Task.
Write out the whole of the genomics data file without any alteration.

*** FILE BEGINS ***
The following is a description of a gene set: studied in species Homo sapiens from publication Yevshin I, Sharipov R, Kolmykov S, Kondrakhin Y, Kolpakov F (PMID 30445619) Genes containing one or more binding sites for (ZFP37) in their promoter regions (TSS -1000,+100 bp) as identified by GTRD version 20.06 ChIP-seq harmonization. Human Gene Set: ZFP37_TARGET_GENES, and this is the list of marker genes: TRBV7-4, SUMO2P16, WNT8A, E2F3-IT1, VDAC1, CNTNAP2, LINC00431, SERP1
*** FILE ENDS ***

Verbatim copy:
The following is a description of a gene set: studied in species Homo sapiens from publication Yevshin I, Sharipov R, Kolmykov S, Kondrakhin Y, Kolpakov F (PMID 30445619) Genes containing one or more binding sites for (ZFP37) in their promoter regions (TSS -1000,+100 bp) as identified by GTRD version 20.06 ChIP-seq harmonization. Human Gene Set: ZFP37_TARGET_GENES, and this is the list of marker genes: TRBV7-4, SUMO2P16, WNT8A, E2F3-IT1, VDAC1, CNTNAP2, LINC00431, SERP1